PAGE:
I read somewhere that a light over 400 lumens has no place on the road so 5000 is way too much overkill. There is a guy I saw on youtube with a bar light he made that puts out 6000 but the 19V Li/ion battery only lasts 20 minutes or so on a full charge, makes me wonder if he carries a spare? …But then he does extreme mountain biking at night.
      I’m currently using a cateye nanoshot which can put out 250 and that enough for me at the moment. Link it with some tacx handlebar lights so they can see where my drop handlebars are, ergo where my hands are likely to be, a helmet light on flash to identify my head and it’s plenty of light for road riding. I can even see roadsigns light up at about 0.25 miles with that cateye on the low setting, 125 lumens.

      Check out the magnic lights though they look really interesting, 150 lumens mounted on the brake caliper…and no batteries, they work by magnetic induction through the wheel rim, so forget carbon rims.

  12. Ben 19/08/2014 at 9:56 am #

    I use two front and two rear lights usually; I have one strobing and the other on constant. I do, however, live in the countryside and the lighting is especially poor around town and for some reason, no-one looks before they cross the road round here (hence the front strobe). The front strobe isn’t particularly powerful, and whenever there are cars oncoming I switch it to steady beam.

    I’d suggest that strobing lights are perfectly safe as long as they aren’t too bright, in fact, strobing lights are safer in certain situation because of the increased vis. There are some road race cyclists who have strobing lights that are nothing but dazzling in half light/dark. My main problem with a constant beam is, unless you have a very powerful constant beam, the light is easily washed out by surrounding low level light.

    • John 16/02/2015 at 11:25 pm #

      Not been doing a lot of cycling for a while now. Mostly that’s due to an accident in 2013 that ruptured a disc in my neck, I hit a hedge at 26mph during a time trial and was back flipped out of the saddle landing flat on my back. I’m now described as having Central Cord Syndrome from the fact the disc spent a year rubbing on my spinal cord. Overall makes my upper arms screamingly painful, curiously the only lasting pain relief is after a good ride so I should be cycling more shouldn’t I?

      On the subject of strobing lights though, strobe lights draw the attention of the viewer because they are flashing. So a steady beam for you to see by and a strobe for others to see you. Additionally strobes are hard to judge distance to so a steady beam will allow the viewer to estimate where you are more accurately than strobes. So a combination of steady and strobe is good.
      On that idea my latest front lamp is a cateye nano plus, 600 lumen max with what cateye call ‘hyperflash’, both lights are on constant lower level light but it flashes up to the max brightness. Not a bad little light and USB rechargeable. I cycled to Brighton one day and came back late at night with my front lamp cutting out so I try now to only buy rechargeable lights…fingers crossed I haven’t needed the extra battery power as yet.

      • Amoeba 17/02/2015 at 5:02 am #

        Many rechargeable lights use Lithium batteries, these are often not intended to be replaced. These batteries have a finite life and depending upon technology and user treatment, lose capacity over time / use. Once the batteries are no good, that’s the end of the light. It’s built-in obsolescence. Far better to buy lights that can use rechargeable AA batteries. When the batteries cease to be usable, just replace them, the light will continue to function for a much longer time.
        Nickel metal hydride cells have a long service life (often 500-1000 charge-discharge cycles) a low environmental impact and are much cheaper than primary cells (Zinc-Chloride or Alkaline technologies). Dead batteries are easily recycled, whereas a dead bicycle light, like all e-waste is much more complex to recycle.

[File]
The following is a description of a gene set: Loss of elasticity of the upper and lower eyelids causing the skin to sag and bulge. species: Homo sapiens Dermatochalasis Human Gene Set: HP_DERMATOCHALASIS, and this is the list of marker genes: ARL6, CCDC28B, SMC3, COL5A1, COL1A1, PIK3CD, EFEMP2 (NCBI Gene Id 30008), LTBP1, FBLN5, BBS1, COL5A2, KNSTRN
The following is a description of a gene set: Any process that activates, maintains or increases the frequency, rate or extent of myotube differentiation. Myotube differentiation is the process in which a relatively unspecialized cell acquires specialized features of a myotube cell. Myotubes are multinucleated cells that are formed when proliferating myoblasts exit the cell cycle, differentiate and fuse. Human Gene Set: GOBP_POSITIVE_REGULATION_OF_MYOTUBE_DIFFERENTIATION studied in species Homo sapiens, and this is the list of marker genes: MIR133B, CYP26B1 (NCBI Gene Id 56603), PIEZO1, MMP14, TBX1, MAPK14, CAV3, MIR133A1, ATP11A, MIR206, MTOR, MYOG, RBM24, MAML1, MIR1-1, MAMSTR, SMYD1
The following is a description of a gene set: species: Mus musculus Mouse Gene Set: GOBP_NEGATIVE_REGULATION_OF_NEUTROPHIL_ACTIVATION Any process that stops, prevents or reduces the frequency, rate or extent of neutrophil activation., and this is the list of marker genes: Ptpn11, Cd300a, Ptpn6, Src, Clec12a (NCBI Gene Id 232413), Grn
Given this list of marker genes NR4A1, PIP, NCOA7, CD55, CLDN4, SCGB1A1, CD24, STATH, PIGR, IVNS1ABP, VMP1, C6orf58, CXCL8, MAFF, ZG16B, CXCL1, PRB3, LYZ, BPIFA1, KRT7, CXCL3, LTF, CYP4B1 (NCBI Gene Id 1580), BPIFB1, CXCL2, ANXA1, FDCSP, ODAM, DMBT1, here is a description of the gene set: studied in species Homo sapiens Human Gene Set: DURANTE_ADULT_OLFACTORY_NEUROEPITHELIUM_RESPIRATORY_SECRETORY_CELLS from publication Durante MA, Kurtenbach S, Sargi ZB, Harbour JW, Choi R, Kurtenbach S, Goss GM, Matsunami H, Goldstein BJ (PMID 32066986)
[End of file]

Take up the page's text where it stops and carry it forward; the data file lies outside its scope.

Please always recycle batteries and dead electronic equipment.

        http://batteryuniversity.com/learn/article/how_to_prolong_lithium_based_batteries

  13. NOD 27/02/2015 at 12:41 pm #

    I just wish some of the cyclists wouldn’t use their road light when cycling along canals when it’s dark, some of them are so bright that lowly pedestrians would literally have to come to a standstill until the bike has gone past… considering 80% of the cyclists get by just fine without needing these mini white dwarfs bolted to their bikes, I don’t see why it’s necessary for the canal… the fact that our eyes have just adjusted to the dark by going on foot, it makes the journey quite unbearable.

    • Amoeba 27/02/2015 at 4:29 pm #

      “I just wish some of the cyclists wouldn’t use their road light when cycling along canals when it’s dark, some of them are so bright that lowly pedestrians would literally have to come to a standstill until the bike has gone past” I empathise with your situation, but I’m afraid you’re mistaken, those very-bright lights aren’t road-legal. A road-legal light won’t dazzle, assuming it’s correctly adjusted. These lights are almost certainly off-road lights and are not road-legal. BTW, I rarely see bright lights that are road-legal. A bright road-legal light directs its beam onto the road-surface ahead, and has enough spill-light for other road users to make-out the bike from the front and sides. An off-road light has a conical beam and if it is adjusted to illuminate the road ahead, it will dazzle oncoming traffic, therefore such lights are illegal. In order to not dazzle, an off-road light will have to be directed steeply downwards, which is useless.
      http://swhs.home.xs4all.nl/fiets/tests/verlichting/index_en.html#licht-bundel-verlies

  14. John 27/02/2015 at 1:23 pm #

    Agreed after all for most urban settings I think the 250 lumen cateye nano I have is just fine, it’s even good for more rural locations. Battery charge is good for about 90 minutes. I read that 400 lumen should be about the max for regular use. The 1000 lumen+ lights are for more extreme circumstances. As I posted before there was a guy built his own bar light capable of 6000 lumens, for about 20 minutes, but he does things like extreme mountain biking i.e. hurling himself down a wooded mountain/steep hill at the dead of night so he has to see everything around him. But since I’m not into dead of night mountain biking I don’t need 6000 lumens and my 250 is just fine.